Wednesday, October 28, 2009

Out Of The Blue

Electric Light Orchestra/1977

Out of the Blue descended from on high like the mother ship of all ELO albums – perfectly symbolized by the humongous flying saucer art work on the front cover. Perhaps saucer pilot Jeff Lynne had seen “Close Encounters of the Third Kind” once too often. Heck, the album even included a do-it-yourself flying saucer cut-out (ah, the glory days of vinyl when you’d get all sorts of cool stuff with records like posters, stickers, postcards…and yes, flying saucers). It had been a long, spacey voyage for the Orchestra to get here, an album that many would consider ELO at its peak. Lynne’s unique philosophy toward what was basically pop music was quite progressive for its day. Creating a kind of Beethoven-meets-Berry-meets Beatles-meets-Berkeley (as in Busby), much of ELO’s music had a retro, almost 1930s-movie soundtrack vibe. We’re talkin’ deliberately cheesy orchestrations mixed with spooky choirs set to a decidedly ‘60s rock n’ roll beat. After the breakthrough Face The Music and the equally huge New World Record, Lynne was hell-bent to create the ultimate ELO album – a two-record set crammed with weirdly out-of-step-for-its-time, yet immensely popular string-laden pop rock. This stuff was so irresistible, it would easily cross over between the shaggy-haired FM radio hipsters and the bubble-gum popping AM radio teenyboppers – catchy tracks you can’t get out of your head, like “Turn To Stone,” “It’s Over,” “Night In The City,” along with lush Lynne ballads including “Steppin’ Out” and “Big Wheels.” The centerpiece of the album is the “rainy day” song suite that took up an entire album side, and would have made a nice Side 3 to an alternate-universe Abbey Road. The suite culminates in what is probably the greatest ELO song of them all, “Mr. Blue Sky.” I’d imagine when Lennon and McCartney first heard it, they looked at each other wistfully and said “Why the hell didn’t we write something like that…” There would be a few more albums to follow, but even Lynne hinted later that Out Of The Blue was probably the true last hurrah for ELO. Ground control to Major Lynne: Mission accomplished on this record. (Ed. Note: This review dedicated to Chris and Erica!)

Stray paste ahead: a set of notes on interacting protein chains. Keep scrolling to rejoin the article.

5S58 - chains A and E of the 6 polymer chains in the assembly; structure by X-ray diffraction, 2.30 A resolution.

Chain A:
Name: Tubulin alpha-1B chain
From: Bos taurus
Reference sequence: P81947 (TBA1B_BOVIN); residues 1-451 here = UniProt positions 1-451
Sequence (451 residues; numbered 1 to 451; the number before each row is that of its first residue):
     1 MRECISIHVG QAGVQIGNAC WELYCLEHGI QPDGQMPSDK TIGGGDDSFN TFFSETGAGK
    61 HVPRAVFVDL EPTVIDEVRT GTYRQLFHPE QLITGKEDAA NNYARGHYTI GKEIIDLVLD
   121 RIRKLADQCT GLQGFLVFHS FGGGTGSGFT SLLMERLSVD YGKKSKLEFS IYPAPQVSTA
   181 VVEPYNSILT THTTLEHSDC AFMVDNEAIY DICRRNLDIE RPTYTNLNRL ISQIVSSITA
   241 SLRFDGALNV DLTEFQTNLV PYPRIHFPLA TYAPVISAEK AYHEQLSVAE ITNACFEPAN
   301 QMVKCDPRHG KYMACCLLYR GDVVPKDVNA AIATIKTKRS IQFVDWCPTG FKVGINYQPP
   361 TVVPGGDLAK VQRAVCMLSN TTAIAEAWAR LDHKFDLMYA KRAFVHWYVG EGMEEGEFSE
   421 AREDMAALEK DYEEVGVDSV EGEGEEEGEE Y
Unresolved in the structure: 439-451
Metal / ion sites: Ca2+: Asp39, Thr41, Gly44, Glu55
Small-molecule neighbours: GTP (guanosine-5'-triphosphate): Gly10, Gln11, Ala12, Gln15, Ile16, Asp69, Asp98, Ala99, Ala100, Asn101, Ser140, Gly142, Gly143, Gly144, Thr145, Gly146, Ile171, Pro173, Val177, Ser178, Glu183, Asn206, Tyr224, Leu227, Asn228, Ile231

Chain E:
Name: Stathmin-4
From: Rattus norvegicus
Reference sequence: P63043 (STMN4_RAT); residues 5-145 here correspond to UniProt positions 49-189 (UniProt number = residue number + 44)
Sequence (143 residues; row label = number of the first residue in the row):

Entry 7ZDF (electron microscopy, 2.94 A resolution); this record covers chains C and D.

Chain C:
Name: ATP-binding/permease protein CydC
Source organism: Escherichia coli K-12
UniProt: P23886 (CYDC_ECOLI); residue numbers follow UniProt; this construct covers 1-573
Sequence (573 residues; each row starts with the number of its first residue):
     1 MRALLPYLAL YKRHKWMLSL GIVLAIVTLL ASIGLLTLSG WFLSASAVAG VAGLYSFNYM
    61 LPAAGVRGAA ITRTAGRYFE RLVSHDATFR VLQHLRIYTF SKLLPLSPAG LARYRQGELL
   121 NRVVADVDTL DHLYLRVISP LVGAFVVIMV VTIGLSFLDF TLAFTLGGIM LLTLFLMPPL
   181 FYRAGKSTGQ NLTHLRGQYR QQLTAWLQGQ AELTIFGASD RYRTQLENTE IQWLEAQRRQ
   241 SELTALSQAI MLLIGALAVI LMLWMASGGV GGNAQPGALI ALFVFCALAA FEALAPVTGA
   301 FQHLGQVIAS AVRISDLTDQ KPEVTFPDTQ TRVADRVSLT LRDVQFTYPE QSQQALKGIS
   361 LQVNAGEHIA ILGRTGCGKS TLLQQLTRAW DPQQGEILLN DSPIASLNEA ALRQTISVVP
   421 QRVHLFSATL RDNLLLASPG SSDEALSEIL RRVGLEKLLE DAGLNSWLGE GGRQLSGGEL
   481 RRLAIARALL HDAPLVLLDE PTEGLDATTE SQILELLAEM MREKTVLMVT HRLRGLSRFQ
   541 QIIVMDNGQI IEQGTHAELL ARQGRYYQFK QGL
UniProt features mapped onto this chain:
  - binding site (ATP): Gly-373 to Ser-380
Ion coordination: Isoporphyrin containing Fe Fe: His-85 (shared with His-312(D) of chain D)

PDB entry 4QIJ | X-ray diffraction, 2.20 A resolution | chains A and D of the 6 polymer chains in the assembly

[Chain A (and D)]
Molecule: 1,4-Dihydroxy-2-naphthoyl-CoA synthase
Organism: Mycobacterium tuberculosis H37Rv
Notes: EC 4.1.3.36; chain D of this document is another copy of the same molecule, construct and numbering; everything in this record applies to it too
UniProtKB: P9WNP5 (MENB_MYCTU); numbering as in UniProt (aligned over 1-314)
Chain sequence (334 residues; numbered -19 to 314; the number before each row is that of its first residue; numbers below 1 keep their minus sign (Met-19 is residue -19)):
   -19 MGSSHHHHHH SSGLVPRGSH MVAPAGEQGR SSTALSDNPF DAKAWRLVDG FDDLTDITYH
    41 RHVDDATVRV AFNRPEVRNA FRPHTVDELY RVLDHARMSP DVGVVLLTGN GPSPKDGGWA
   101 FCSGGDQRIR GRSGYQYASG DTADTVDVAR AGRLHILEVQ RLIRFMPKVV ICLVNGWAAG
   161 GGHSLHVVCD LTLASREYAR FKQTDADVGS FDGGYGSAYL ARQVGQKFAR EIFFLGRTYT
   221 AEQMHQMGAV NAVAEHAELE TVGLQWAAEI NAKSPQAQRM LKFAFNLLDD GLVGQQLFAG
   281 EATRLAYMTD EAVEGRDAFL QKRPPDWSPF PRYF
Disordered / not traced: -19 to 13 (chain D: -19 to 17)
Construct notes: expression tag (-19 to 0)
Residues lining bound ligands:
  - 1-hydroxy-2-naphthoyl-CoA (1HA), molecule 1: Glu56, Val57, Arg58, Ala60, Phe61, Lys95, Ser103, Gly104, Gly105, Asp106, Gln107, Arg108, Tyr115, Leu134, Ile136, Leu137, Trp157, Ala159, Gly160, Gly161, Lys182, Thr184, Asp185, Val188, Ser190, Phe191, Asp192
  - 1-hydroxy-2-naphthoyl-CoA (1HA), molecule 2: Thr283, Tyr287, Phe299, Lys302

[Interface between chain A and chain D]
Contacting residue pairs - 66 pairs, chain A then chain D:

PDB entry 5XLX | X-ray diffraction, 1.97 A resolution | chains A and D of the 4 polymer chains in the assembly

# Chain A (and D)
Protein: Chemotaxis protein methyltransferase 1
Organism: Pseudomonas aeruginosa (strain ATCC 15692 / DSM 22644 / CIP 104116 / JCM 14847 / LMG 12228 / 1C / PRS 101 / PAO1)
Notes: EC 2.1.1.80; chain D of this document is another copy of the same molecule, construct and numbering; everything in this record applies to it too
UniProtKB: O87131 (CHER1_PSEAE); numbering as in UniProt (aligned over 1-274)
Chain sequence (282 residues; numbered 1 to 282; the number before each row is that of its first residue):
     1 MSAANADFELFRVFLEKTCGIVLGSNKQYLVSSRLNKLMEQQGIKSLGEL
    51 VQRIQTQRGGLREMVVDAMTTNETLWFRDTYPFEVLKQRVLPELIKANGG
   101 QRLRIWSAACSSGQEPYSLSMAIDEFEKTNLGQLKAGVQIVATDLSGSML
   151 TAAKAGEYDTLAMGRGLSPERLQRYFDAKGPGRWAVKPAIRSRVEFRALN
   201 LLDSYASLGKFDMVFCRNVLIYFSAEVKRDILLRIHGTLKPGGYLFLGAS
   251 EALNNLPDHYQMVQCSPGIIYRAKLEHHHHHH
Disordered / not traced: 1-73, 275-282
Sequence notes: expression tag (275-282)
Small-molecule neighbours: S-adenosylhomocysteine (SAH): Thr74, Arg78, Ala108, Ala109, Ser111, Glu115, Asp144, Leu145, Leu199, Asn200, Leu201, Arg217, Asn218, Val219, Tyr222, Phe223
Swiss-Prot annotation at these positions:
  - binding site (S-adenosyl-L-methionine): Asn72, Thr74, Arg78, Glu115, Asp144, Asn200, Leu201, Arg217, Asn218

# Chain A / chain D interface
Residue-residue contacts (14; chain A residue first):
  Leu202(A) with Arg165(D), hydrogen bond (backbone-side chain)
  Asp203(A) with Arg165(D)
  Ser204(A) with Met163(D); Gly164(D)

Essential Tracks: Way too many to list here – listen to the whole album.


  1. Lynne is a genius..writer, producer, musician..melody maker..he is "Mr. Blue Sky" The band you just had to like because it was ELO. You are so right, you can't get it out of your head..which he wrote about too. G. still sing along huh?

  2. A one-man "Fab Four"! So many great tunes, ELO/Jeff Lynne owned the '70s.